The Phil and Penny Knight Campus for Accelerating Scientific Impact shows how an initiative supported by both private and public investment has the potential to shift the way state universities can remain competitive and drive the next wave of scientific research, UO President Michael H. Schill told participants in a Northwest economic summit.
Schill spoke Monday during a roundtable discussion with other regional university presidents and higher education officials at the 27th annual Pacific Northwest Economic Region Summit in Portland. He was joined by Ed Ray, president of Oregon State University; Wim Weiwel, president of Portland State University; Nagi Naganathan, president of the Oregon Institute of Technology; Thomas Insko, president of Eastern Oregon University, among others.
The summit, which began Monday, brings together legislators, corporate and industry leaders, nongovernmental organization directors, and federal representatives from the Pacific Northwest states and western Canada. Discussions center on opportunities for economic growth and major challenges to the economy, environment and sustainability. UO faculty and staff attended sessions on disaster resilience and renewable forest products.
This is the first time the summit has been held in Oregon in more than five years. New this year was the addition of the Oregon Coastal Caucus Economic Summit, which is usually held on the Oregon Coast and hosted by the coastal delegation to the Oregon Legislature. The gathering focuses on the strengths and opportunities of rural and coastal Oregon.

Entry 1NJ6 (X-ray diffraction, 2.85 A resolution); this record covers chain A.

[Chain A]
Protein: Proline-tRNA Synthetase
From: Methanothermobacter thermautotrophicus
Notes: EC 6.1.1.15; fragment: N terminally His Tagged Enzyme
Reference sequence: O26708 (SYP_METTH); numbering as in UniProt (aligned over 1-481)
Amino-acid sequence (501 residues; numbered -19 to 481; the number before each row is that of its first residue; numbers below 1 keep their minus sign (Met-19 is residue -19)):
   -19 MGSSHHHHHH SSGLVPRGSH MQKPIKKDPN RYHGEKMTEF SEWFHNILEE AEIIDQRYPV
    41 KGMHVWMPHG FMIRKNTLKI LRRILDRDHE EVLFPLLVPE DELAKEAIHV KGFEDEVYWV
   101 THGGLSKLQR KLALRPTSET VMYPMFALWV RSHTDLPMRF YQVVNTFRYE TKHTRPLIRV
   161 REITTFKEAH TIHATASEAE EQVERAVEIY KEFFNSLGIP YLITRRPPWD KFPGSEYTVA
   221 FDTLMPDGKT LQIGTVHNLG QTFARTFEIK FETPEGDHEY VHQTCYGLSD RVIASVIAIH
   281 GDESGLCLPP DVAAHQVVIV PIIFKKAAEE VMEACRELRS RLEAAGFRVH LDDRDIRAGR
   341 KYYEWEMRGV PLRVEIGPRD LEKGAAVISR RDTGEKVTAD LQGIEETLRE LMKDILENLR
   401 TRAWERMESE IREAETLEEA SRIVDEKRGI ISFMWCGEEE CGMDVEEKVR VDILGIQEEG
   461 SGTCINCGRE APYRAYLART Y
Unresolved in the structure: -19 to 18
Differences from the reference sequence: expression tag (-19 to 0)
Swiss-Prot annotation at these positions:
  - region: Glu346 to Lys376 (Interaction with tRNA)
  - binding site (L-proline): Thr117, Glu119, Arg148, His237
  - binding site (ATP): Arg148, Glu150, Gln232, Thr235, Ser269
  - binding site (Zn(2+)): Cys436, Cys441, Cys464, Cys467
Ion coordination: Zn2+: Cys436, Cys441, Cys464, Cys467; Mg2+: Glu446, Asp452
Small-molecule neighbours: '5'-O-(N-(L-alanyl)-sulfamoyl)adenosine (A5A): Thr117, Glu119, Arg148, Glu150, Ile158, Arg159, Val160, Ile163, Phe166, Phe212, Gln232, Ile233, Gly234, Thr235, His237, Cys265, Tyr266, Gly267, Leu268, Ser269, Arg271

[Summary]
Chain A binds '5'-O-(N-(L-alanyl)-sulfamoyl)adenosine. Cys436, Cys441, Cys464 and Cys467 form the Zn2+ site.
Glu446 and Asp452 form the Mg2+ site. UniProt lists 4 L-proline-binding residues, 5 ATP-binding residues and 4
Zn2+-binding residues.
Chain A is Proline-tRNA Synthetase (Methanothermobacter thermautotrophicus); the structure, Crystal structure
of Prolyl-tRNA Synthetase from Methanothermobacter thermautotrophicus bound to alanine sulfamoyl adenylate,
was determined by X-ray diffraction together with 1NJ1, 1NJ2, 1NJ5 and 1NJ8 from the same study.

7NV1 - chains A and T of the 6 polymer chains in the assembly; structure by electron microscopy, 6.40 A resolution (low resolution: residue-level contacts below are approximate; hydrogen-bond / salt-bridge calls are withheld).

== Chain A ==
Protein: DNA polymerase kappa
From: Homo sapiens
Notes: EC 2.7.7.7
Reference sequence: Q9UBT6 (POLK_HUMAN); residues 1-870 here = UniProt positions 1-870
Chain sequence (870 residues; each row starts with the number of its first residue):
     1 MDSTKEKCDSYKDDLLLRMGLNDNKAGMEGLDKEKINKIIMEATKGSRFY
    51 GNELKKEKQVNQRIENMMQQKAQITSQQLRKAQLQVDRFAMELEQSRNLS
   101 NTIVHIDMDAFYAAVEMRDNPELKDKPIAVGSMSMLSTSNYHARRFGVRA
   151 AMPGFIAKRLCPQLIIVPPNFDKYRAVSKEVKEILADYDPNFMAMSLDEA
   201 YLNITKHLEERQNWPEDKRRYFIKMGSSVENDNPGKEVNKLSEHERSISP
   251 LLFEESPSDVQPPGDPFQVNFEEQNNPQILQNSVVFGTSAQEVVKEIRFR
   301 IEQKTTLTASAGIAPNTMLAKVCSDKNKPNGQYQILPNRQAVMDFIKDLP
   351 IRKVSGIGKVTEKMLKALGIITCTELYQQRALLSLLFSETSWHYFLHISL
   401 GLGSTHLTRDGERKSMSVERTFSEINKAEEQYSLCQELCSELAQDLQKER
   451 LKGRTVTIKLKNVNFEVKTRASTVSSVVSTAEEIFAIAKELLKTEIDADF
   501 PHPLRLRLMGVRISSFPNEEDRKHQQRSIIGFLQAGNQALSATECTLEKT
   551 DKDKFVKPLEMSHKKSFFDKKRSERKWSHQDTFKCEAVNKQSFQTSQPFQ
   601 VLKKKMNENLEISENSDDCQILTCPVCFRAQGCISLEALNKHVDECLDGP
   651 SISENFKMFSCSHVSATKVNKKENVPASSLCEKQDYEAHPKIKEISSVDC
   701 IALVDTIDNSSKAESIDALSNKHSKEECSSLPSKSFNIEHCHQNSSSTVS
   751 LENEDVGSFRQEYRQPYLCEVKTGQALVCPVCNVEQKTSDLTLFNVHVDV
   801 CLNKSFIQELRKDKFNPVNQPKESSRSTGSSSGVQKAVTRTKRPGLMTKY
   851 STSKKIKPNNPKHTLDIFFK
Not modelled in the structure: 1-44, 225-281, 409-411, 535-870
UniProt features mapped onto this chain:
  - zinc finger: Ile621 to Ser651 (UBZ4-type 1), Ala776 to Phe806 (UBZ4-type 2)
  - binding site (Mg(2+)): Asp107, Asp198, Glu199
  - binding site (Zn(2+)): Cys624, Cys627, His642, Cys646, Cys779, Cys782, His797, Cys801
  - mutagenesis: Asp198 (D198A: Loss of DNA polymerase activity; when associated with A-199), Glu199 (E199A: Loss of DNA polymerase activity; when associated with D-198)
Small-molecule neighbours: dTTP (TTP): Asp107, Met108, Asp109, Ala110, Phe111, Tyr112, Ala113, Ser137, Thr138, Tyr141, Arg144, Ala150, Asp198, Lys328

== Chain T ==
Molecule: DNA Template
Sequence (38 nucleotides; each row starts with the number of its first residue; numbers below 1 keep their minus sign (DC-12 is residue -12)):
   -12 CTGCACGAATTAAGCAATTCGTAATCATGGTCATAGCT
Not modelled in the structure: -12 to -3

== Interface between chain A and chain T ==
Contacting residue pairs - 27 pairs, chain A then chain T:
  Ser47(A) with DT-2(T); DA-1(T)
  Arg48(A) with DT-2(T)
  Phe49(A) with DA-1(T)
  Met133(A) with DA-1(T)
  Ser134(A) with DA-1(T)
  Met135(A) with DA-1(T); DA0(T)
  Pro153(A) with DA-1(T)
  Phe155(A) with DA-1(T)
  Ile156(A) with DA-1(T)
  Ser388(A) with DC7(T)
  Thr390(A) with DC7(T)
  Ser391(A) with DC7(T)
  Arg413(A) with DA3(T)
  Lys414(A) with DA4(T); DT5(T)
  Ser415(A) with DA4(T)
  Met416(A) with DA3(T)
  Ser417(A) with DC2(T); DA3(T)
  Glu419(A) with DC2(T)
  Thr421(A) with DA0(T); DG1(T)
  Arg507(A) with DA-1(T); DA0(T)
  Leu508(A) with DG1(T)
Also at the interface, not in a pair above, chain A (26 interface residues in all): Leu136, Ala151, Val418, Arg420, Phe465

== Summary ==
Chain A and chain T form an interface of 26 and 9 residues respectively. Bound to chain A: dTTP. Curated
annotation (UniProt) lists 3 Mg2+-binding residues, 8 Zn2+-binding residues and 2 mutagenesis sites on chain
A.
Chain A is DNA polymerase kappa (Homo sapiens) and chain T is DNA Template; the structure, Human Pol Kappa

In the roundtable discussion, Schill focused on the Knight Campus, the opportunities for public-private partnerships in higher education, and regional innovation and collaboration among institutions and industry.
Taxpayer funding has traditionally been the foundation of the nation’s higher education system, but its viability has been challenged in recent years. States such as Oregon have struggled to invest in public universities at the level needed for student success and affordability.
Schill has called new investments in higher education the Legislature made over the last two bienniums a step in the right direction. However, he said it is not yet enough to be transformational. The Knight gift of $500 million to establish the campus demonstrates that even in this era of public retrenchment, a school such as the UO can emerge stronger and more competitive than ever, he said.
“Private-public investment like the Knight Campus will be a boost to all universities and the students and communities they serve,” Schill said Monday. “The Willamette Valley lies smack in the middle of the corridor that reaches from Silicon Valley to Seattle and on to Vancouver, B.C. The development of this research and innovation ecosystem will offer new collaborative opportunities with other universities including Oregon Health & Science University, PSU and OSU, as well as institutions in our neighboring states and Canada.”
Those aspirations are already bearing fruit, he said, as evidenced by the research summit between OHSU and the UO in April. That event brought together faculty and administrators from both institutions to discuss how their work and research can dovetail and the impacts are amplified generations into the future.
The economic summit continues through Wednesday of this week in Portland.